Words of frustration, rage and despair poured from the mouths of Community Board 10 and 11 residents opposing the 200-bed men’s homeless shelter set to be built at 1400 Blondell Avenue.
In response to the news of the homeless shelter, Community Board’s 10 and 11, Councilman Mark Gjonaj along with Assemblyman Mike Benedetto scheduled a community town hall Monday evening to discuss what officials plan to do and to hear the public’s concerns.
Community Board 11 District Manager Jeremy Warneke, CB 11 Chairman Al D’Angelo, Attorney John Parker and CB 10 Chairman Joseph Russo were onstage to answer the public’s questions.
However, no representatives from the shelter provider ‘Care for the Homeless’ or the City Department of Homeless Services were present at the meeting.
According to the email sent by Human Resources to CB11, there are 394 households comprised of 841 individuals from CB11 in shelters across the city.
The crowd roared questioning if those numbers are accurately accounted for individuals from the community or if the last known address was one of the area’s hospitals.
The email from the provider to CB11 outlined what services they offer, and crucial aspects like planned security within and around the facility. According to the email, there would be a 10 p.m. curfew put in place for those living at the shelter.
Gjonaj explained the zoning of the property for the shelter is ‘as of right’ with its M1-1 zoning.
Gjonaj added he has been in contact with the property owner who was unaware of the developer’s intention when he signed the paperwork because of its vague description, however, the deal has yet to be closed.
“This is as proactive as you possibly get, there’s no deal, there’s been no meeting, there’s no contract at play, and we’re going to do our best to make sure that contract doesn’t close,” Councilman Gjonaj said.
Gjonaj and Parker, who specializes in environmental and land use cases, laid out some options and tools available to officials and the community in fighting against the shelter.
One favorable factor would be possibility of Metro North’s plan to add a Westchester Square stop because Metro North will scope and rezone the entire area.
Other factors included the area being in a flood zone along with the various scoping studies like visibility, environmental impact and site characteristics.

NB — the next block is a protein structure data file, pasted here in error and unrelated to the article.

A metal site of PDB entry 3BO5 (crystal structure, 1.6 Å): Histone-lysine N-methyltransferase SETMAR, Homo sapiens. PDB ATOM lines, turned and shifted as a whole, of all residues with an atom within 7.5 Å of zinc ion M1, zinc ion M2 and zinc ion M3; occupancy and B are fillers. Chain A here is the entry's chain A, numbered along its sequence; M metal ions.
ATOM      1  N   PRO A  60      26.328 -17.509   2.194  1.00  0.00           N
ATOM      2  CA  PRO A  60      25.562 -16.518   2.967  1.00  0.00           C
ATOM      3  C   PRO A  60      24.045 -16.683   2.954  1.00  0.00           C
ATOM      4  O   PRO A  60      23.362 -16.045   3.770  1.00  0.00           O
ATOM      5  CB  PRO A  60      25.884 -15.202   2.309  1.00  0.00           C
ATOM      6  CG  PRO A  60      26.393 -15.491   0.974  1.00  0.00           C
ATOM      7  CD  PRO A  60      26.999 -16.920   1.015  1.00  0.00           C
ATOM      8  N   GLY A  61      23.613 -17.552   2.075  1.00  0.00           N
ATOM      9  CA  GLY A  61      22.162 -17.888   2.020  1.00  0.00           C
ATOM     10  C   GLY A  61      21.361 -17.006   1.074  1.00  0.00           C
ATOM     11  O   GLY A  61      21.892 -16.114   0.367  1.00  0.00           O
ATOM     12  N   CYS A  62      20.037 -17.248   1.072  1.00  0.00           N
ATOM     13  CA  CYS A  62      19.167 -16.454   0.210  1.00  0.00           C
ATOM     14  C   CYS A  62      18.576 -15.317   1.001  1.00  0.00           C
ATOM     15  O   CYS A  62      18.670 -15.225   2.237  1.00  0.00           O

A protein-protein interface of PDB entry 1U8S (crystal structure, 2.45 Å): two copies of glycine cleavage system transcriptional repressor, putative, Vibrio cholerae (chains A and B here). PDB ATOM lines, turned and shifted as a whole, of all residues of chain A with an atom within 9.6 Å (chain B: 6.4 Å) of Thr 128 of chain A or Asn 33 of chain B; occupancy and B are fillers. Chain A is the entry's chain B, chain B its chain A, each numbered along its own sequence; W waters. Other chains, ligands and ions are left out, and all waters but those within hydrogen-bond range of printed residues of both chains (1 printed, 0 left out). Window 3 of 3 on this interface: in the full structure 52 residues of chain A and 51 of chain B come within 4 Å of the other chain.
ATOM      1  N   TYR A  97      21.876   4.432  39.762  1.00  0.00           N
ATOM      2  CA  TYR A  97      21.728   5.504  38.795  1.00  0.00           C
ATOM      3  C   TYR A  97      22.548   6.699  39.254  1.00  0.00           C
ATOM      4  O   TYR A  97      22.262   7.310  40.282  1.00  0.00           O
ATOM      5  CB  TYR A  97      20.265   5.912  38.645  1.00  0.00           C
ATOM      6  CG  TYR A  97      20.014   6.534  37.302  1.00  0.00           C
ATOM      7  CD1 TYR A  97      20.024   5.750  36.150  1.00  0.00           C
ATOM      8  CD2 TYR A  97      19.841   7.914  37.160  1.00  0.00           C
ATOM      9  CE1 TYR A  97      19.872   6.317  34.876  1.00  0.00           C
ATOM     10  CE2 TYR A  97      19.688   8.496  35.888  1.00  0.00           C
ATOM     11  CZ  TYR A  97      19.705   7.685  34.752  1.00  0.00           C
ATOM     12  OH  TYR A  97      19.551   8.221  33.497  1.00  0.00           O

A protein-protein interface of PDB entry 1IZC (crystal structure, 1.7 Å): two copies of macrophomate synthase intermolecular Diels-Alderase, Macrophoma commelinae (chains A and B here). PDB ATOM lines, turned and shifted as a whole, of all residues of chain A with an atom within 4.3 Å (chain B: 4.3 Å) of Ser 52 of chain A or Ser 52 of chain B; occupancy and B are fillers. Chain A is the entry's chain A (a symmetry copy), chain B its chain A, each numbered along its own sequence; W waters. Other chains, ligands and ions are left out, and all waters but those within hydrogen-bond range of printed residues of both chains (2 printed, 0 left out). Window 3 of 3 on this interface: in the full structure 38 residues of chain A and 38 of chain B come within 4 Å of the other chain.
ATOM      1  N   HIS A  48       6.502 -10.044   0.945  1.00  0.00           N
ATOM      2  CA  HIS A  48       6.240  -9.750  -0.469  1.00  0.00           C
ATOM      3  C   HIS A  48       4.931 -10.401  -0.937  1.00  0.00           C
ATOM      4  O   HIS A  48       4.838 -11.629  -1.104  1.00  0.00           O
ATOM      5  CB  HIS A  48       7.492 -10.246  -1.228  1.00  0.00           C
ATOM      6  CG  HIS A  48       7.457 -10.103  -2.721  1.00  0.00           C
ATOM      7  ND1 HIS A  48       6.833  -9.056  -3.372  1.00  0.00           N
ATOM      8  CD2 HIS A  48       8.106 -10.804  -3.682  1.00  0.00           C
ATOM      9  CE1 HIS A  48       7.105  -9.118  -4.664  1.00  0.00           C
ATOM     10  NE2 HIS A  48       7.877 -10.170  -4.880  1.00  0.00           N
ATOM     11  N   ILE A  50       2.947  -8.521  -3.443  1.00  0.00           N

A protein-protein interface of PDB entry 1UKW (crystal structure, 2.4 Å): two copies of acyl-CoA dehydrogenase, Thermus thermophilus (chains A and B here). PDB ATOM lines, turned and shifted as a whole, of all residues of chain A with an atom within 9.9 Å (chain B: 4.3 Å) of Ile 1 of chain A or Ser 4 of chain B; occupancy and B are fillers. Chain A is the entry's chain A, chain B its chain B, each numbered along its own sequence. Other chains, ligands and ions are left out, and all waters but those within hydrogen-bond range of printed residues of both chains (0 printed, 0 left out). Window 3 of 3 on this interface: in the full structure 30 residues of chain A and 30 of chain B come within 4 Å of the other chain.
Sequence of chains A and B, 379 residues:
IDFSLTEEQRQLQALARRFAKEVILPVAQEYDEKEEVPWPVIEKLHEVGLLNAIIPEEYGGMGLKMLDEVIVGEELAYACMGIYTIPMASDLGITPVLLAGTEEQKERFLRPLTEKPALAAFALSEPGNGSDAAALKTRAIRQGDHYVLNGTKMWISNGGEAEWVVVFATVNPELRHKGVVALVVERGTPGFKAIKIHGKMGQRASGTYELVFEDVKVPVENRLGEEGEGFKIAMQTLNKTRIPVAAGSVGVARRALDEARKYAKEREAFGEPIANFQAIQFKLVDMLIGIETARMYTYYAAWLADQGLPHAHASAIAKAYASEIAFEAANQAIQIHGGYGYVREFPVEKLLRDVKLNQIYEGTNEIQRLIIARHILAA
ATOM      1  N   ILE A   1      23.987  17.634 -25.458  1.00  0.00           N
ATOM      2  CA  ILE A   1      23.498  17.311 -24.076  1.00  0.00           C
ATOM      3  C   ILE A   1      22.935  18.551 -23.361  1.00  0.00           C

Parker also informed attendees how local leaders intend on making sure the city agencies are transparent and clear on what they are doing throughout the entire process.
Parker also mentioned a fair share analysis after hearing residents having feelings of resentment towards the city for being overburdened. The Bronx is the second smallest borough, but is home to the most shelters.
Most public outcry at the town hall came from residents and members of the Westchester Square BID, claiming all the investment and improvements to the area will be squandered.
Westchester Square BID Executive Director Yasmin Cruz said $3 million has been invested into the area and it has helped substantially, yet the square still faces many issues including violence.
Cruz added in the past year, the opening of a shelter for mentally disturbed women near the square has cost the BID time and resources to pay for added security.
“To put this on top of the problems that already exist, it’s just going to break the camel’s back,” Cruz said.
Sandi Lusk echoed the same message, saying she worked hard with the BID and merchants in the area to create what they have.
“And now If they put this shelter one block away from Westchester Square, there are already 198 homeless men (so I believe) that are in Bronx State, and they hang out in Westchester Square,” Lusk exclaimed. “There will be 400 homeless men one block away from Westchester Square!” “Everything we have achieved will be destroyed and you’re going to have Blondell Commons, the goal was to have children, families living there, who is going to want to move there with children?”
An unnamed resident of Blondell Ave. questioned if those said families to move into Blondell Commons would even be notified of the shelter if it were to happen and also emphasizing there are existing families on the street.
After hearing numerous accounts of interactions with the homeless, Councilman Gjonaj said he would be drafting a letter to higher city officials to discourage the developer and asking his political colleagues to use their influence to stop the possibility of the shelter.